Performance impact of 100+ SSI directives

Hi everyone,

I’m trying to refactor a website composed entirely of static files.
Part of the content is a long list of scientific publication
references (> 100), which are all listed on a common publications
page, and also repeated on other project-specific pages.

I’m considering placing each reference (1 line of text) into a
separate file and using SSI directives to include those files as
needed throughout the site. The reason for doing this is that the
references are not static. The publications go through several stages
(under review, in press, published), which are reflected in the
references. On top of that, we occasionally need to make formatting
changes and it’s a bit problematic trying to remember all the
different places where a reference is used.

The question is how would nginx deal with more than 100 or even 200
include directives on a single page? This setup would make my job of
updating the references easier, but if there is a significant impact
on the time it takes to serve the publications list, then I would
rather write some search/replace shell scripts to handle the updates.

Any other suggestions are welcome, but databases and server-side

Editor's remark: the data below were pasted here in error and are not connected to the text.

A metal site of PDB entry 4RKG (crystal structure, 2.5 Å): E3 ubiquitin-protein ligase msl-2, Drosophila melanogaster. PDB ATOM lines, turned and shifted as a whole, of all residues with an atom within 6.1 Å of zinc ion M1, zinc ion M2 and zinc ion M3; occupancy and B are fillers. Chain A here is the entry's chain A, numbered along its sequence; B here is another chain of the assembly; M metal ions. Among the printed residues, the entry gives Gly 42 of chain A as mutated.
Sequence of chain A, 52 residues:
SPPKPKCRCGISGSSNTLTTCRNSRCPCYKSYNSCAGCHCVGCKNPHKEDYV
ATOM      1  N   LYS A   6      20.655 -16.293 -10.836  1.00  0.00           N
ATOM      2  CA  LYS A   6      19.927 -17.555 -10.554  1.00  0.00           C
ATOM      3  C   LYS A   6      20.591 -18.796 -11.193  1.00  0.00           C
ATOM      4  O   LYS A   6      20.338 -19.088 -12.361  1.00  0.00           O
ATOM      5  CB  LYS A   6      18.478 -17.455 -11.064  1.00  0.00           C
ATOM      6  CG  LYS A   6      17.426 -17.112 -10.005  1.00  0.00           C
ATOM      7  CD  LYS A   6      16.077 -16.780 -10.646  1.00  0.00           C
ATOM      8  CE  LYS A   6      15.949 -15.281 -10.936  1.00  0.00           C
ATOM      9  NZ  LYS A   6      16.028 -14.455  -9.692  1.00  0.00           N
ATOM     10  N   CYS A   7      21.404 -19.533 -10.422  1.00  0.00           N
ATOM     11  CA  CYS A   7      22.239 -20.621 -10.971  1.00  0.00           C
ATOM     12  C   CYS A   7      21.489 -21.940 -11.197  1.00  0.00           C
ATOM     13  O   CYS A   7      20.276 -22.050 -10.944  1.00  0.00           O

coding are not an option :slight_smile:

  • Max

My personal experience is the more SSI includes you have the more
CPU’s are used.

On Thu, Mar 17, 2011 at 1:30 AM, Hone W. [email protected]
wrote:

My personal experience is the more SSI includes you have the more
CPU’s are used.

I personally don’t have any experience with SSI, but I think CPU usage
isn’t going to be a limiting factor in performance here: I can imagine
the CPU being used more, but with 100+ SSI includes, meaning 100+
files can’t mean anything else then 100+ IO operations. Having that
many separate files might become an issue without proper caching in
place. I’d strongly suggest you’d use a script to merge all that data
only each time the data changes, if you’d rather have it in separate
files. This way your web server won’t have the burden of managing
hundreds of includes/IOps at request-time.

Just my two cents,
Luit van Drongelen

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